SEATTLE, Wash. — Three women, the owner and two employees of a Seattle grocery store, are facing federal charges for allegedly defrauding the federal government out of thousands of dollars in a food stamp scam, and that’s only the tip of the iceberg.
Federal agents swept through Seattle’s International District and busted what they call a major food stamp operation, arresting three women.
KOMO News cameras were rolling as agents pounced on the Hop Thanh Super Market on South Jackson Street.
Michelle Esteban of KOMO News reported that the feds allege in one year two grocery stores in Seattle’s International District redeemed more than $2 million in food stamps and they say most of that appears to be fraudulent.
The two grocers were accused of buying food stamp debit cards from cardholders for half their face value then turning around and redeeming them for the full amount.
This comes at a terrible time when families are depending on food stamps to feed their families. One single father in Seattle is working to better his life is going to school and would not be able to feed his daughter if it were not for the food program.
U.S. Attorney Jenny Jerkin called the food stamp program a critical safety-net for people who need to put food on the table and added that those who corrupted the system will be held accountable.
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KOMO News reported that money, in some cases, was in turn used for drugs and alcohol when it was intended to feed families.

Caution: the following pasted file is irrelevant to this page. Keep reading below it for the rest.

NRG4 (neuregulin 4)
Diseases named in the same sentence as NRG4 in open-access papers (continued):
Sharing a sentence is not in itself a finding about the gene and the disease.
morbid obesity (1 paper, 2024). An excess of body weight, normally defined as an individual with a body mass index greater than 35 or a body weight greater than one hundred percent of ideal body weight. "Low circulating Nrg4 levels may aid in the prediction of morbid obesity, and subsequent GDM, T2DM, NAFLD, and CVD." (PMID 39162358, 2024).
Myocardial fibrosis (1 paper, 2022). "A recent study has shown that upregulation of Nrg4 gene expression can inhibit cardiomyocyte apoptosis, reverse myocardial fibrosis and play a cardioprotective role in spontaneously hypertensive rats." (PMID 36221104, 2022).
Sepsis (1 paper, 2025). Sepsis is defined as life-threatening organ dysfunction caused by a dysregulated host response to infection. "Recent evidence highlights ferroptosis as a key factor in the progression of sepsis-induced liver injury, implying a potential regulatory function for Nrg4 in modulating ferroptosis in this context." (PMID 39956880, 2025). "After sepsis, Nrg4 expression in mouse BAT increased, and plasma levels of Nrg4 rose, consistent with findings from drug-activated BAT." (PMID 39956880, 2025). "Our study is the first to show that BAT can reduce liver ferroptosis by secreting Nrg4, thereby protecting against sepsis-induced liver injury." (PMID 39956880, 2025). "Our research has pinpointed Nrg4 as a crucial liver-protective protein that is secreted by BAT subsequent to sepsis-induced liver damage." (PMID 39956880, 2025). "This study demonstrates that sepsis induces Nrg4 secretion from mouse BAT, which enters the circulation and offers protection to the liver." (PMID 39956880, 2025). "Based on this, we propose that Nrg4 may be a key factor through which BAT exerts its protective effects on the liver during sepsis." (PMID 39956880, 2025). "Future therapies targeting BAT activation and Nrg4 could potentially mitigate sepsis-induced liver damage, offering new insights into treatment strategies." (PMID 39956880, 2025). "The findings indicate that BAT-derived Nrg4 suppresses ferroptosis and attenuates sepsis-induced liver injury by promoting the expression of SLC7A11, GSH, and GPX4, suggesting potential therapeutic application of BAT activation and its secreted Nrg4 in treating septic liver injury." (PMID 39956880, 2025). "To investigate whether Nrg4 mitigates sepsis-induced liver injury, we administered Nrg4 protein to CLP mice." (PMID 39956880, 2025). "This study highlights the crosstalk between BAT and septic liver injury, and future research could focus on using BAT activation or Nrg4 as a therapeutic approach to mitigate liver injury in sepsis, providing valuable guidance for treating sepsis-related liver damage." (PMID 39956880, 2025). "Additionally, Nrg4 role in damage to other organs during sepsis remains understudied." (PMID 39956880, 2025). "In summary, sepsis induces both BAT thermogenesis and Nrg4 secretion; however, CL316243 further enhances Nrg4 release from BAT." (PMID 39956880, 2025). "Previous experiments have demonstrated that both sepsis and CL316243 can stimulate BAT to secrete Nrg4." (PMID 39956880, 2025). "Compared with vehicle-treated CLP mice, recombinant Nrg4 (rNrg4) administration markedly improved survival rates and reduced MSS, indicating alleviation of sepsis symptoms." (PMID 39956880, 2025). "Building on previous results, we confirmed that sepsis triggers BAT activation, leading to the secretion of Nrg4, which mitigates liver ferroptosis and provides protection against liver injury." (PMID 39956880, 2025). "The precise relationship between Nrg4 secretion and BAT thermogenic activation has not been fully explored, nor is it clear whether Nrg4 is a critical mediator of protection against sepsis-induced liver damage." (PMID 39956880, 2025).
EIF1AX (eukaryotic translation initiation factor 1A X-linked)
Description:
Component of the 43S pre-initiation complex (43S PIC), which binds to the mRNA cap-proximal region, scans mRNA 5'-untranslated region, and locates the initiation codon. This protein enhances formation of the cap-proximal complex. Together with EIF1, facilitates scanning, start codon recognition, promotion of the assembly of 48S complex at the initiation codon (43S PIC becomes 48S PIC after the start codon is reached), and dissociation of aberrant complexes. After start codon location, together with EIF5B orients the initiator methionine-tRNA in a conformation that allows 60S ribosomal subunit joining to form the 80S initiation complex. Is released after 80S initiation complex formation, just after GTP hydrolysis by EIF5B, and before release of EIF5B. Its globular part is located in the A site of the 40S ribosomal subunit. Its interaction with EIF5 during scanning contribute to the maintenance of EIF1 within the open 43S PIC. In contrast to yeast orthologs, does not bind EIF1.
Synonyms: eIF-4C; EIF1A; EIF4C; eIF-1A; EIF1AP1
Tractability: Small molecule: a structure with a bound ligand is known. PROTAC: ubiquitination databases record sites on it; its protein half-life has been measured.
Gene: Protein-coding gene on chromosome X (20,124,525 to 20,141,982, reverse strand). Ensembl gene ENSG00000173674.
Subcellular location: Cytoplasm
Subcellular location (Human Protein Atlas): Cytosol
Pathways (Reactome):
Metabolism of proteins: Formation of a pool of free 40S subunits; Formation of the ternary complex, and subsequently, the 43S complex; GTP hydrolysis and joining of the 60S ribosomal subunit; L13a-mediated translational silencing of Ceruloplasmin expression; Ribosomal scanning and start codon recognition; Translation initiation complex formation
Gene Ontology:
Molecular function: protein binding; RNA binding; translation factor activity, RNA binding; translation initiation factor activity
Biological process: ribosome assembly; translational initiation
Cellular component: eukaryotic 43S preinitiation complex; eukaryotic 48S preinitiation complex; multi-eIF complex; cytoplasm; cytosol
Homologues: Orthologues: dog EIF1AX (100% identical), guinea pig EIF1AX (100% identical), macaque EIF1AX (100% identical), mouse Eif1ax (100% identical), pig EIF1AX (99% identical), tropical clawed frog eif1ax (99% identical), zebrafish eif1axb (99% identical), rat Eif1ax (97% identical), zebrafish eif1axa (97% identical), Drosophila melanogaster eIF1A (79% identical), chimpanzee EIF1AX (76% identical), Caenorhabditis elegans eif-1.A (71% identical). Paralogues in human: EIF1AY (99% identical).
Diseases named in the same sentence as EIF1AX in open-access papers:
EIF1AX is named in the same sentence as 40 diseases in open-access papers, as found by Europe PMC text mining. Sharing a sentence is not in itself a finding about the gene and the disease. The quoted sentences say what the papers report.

According to charging documents the owner of the Seattle Chinese Herb & Grocery and the alleged ringleader is Elsa Ma Kwong, 46; and her “runners” in the scheme are Ahn Thi Nguyen, 53, and Muoi Ly.
KOMO News reported that the food program is known as SNAP, a federally-funded program designed to provide nutritional foods to low-income families. SNAP recipients are issued debit cards which allow them to purchase certain foods from eligible grocery stores.
Kwong is accused of paying SNAP recipients typically 50 cents on the dollar for their monthly benefits.
KOMO News used the example that Kwong would charge $500 on a SNAP card and pay the recipient $250 without giving them any food. Kwong would then be reimbursed the full $500 from the government, giving her a $250 profit.
SNAP recipients benefited from receiving cash they could use on what they wanted when it should have only been used to purchase food.
Nguyen and Ly allegedly facilitated the fraud by recruiting SNAP users, thereby accused of being “runners” in the scam.
The Department of Agriculture began to suspect the food stamp program was being abused three years ago and launched an undercover operation.
Court documents show that Seattle Chinese Herb & Grocery redeemed more than $2 million in food stamps between July 2009 and July 2010, and records indicate the vast majority of the food stamp transactions appear fraudulent, according to U.S. Department of Justice News Release.
SNAP fraud is punishable by up to five years in prison and a $20,000 fine.
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More articles by Isabelle Zehnder, Seattle Headlines Examiner.